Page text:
• They vary in price, at least in this store, from slightly under $10 to about $57, almost a 6 to 1 ratio.
  • Notwithstanding the above, every single last dryer-jack amongst them has precisely the same electrical rating:  1875 Watts.
  • Which is just plain wrong, verging on impossible.
Array of 18 hair dryers at Target store I live within a short drive of several large stores.  WalMart, Target, Home Depot, BJ's and a host of others are within range, and I will admit to getting a "God Bless America" frisson whenever I enter one of them.  18 models of hair dryer on one shelf!  Almost 34 alleged kilowatts of evaporative power in a compact array.

I'm sure Target could show CERN a thing or two!  Put these babies around the Large Hadron Collider and you'd have miniature (and very dry) black holes in seconds.

I've been told that it's "illegal to take pictures in stores."  I don't believe it, but I'll be honest here and tell you that a few didn't display their wattage prominently and after a few strobe flashes I didn't want to hang around to do more research.  From the cheapest to the most expensive, 1875 was the only number I saw.  One can only speculate at the ineffable product differences one finds along the pricing spectrum.

$49.99 $56.99 $24.99 $13.99 $9.49

None of which has anything to do with the actual theme of this blog item, which is, simply:

Ohm's Law

Ohm's law, E=IR and permutations thereof, tells us that in order to get 1875 watts out of a nominally 115 Volt outlet, you need 16.3 Amperes of current.  Circuit breakers are typically 15A.  So technically, and often practically, you will blow a 15A breaker if you use any one of these units and their specification is true.  Even if your voltage tends toward the higher end, 120V, it still isn't enoughthe maximum in that case is 1800W to avoid overloading most breakers.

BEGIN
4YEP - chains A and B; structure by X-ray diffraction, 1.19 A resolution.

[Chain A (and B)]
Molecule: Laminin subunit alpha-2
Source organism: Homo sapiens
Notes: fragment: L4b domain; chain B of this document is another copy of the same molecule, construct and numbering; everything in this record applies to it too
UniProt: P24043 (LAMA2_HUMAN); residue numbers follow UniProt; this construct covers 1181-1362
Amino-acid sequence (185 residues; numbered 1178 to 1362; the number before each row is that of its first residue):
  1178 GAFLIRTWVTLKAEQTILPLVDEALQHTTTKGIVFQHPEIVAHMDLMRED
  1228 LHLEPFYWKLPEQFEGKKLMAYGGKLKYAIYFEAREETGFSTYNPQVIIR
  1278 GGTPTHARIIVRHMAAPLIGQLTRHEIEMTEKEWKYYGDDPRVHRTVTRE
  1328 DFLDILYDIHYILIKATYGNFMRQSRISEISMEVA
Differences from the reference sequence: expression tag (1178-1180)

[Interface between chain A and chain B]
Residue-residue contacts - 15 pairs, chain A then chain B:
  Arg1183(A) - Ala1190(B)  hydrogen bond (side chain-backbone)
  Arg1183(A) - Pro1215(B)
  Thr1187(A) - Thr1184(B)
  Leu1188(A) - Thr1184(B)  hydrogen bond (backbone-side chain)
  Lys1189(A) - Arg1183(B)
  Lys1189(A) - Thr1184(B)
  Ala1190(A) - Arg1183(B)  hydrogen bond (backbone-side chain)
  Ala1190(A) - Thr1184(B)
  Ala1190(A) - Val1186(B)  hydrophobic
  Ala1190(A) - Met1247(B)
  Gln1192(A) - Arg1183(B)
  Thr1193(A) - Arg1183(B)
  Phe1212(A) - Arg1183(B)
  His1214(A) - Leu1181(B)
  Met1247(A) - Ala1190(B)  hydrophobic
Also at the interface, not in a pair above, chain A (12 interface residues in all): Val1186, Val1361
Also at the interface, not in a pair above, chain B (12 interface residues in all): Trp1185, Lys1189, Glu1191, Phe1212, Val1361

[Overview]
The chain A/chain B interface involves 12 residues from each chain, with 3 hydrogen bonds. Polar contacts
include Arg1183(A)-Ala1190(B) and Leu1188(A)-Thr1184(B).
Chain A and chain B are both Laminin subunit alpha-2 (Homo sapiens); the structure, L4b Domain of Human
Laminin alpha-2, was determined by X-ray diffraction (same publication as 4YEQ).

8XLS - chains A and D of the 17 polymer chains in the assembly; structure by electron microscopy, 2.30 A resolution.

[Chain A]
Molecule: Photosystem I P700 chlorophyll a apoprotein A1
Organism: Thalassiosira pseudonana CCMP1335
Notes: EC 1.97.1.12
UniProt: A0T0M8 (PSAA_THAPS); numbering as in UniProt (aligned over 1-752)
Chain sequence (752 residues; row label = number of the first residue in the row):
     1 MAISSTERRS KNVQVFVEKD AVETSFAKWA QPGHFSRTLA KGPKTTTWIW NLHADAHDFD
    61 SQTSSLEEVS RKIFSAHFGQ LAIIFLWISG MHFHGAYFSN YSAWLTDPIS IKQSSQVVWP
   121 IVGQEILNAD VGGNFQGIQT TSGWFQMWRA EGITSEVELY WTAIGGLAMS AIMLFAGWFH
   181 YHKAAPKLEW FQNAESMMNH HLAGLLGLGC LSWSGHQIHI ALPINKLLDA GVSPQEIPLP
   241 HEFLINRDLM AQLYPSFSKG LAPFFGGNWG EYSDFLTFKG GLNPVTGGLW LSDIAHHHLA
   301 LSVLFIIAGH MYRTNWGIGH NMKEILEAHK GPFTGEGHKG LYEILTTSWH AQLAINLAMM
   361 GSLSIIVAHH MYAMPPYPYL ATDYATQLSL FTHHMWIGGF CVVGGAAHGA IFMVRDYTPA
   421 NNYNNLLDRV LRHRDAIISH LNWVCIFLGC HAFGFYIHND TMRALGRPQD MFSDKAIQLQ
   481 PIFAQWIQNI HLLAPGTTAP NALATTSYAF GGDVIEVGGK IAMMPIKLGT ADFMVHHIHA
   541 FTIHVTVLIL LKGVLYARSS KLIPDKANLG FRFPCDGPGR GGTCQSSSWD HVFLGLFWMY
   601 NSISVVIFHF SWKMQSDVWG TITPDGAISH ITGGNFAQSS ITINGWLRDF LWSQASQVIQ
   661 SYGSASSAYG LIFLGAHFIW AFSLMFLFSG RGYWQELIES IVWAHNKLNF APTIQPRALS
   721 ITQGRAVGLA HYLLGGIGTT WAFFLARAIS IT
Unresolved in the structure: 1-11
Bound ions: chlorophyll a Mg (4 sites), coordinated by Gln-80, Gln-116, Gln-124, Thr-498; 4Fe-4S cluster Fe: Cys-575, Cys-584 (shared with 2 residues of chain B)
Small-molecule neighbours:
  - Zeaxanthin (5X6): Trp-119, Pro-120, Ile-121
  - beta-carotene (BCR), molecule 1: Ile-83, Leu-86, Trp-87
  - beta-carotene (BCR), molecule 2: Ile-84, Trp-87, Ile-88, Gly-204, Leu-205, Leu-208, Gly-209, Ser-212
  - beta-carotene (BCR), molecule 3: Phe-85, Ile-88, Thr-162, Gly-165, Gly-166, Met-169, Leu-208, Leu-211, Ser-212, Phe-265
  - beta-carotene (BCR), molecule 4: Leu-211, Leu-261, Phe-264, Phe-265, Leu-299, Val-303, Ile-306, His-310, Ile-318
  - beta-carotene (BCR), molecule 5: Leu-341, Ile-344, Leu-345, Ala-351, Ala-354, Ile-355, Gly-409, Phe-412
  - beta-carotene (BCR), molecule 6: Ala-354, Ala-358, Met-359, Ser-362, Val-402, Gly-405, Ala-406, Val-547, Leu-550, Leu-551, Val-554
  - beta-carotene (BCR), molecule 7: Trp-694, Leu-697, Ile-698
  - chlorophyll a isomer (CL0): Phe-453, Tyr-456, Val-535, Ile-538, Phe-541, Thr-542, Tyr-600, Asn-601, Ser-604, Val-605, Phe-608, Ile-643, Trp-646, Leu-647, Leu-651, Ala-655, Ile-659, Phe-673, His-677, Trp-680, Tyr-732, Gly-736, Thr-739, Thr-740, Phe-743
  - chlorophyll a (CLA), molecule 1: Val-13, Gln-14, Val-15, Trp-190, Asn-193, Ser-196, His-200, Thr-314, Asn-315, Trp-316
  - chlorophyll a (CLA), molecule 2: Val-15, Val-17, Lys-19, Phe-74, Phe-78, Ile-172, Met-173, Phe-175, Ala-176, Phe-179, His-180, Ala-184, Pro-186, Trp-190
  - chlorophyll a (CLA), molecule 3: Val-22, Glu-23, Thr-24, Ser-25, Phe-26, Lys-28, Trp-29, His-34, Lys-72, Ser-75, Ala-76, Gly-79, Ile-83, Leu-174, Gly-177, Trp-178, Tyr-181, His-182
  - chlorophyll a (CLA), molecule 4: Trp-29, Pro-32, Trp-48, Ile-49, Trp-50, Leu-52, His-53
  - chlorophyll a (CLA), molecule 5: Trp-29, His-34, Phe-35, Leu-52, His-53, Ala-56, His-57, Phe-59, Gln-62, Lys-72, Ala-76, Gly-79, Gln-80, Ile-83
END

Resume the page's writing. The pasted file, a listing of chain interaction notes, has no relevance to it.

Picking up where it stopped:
Other factors that militate against the accuracy of this surprisingly uniform specification include the fact that ordinary household wiring has a voltage drop.  Normally insignificant with a small light bulb or electric shaver, it can easily reach 10V or more with heavy loads such as coffee makers and toasters.  (Yes, and hair dryers.  I know you're paying attention.)  And of course you don't dare have anything else on the same outlet or same circuit!

In other words, if the universal hair dryer specification were accurate, we would have millions of people resetting their circuit breakers after every shampoo.  (And I give thanks every day that it's shampoo.)  Why doesn't this happen?  I took advantage of a testing opportunity and discovered that the dryer purchased so many paragraphs ago took 1100W.  Another few added minutes in the bathroom, but with no breakers tripped in the process.

The final question, then, is:  Why the uniform yet bogus specification?  Surely USDUC has nothing to do with hair dryer specifications.  And it's hard to believe that the Swiss Federal Yodeling Association would be interested in such a parochial matter.

*This is not entirely accurate.  Home lighting fixtures are so cheaply made that sometimes it is difficult to screw out a light bulb.  I managed once to deliver a nasty cut to a finger in the process, and required assistance to apply a bandage.  It was still only one Richard, albeit with help from a compassionate Band-Aid wielder.

**The "The filament is the best part" according to a guy on the Joe Pyne show in days of yore.  His shtick?  Eating light bulbs.

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NP:  "Rave On Part II" - Chemical Wedding

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Richard Factor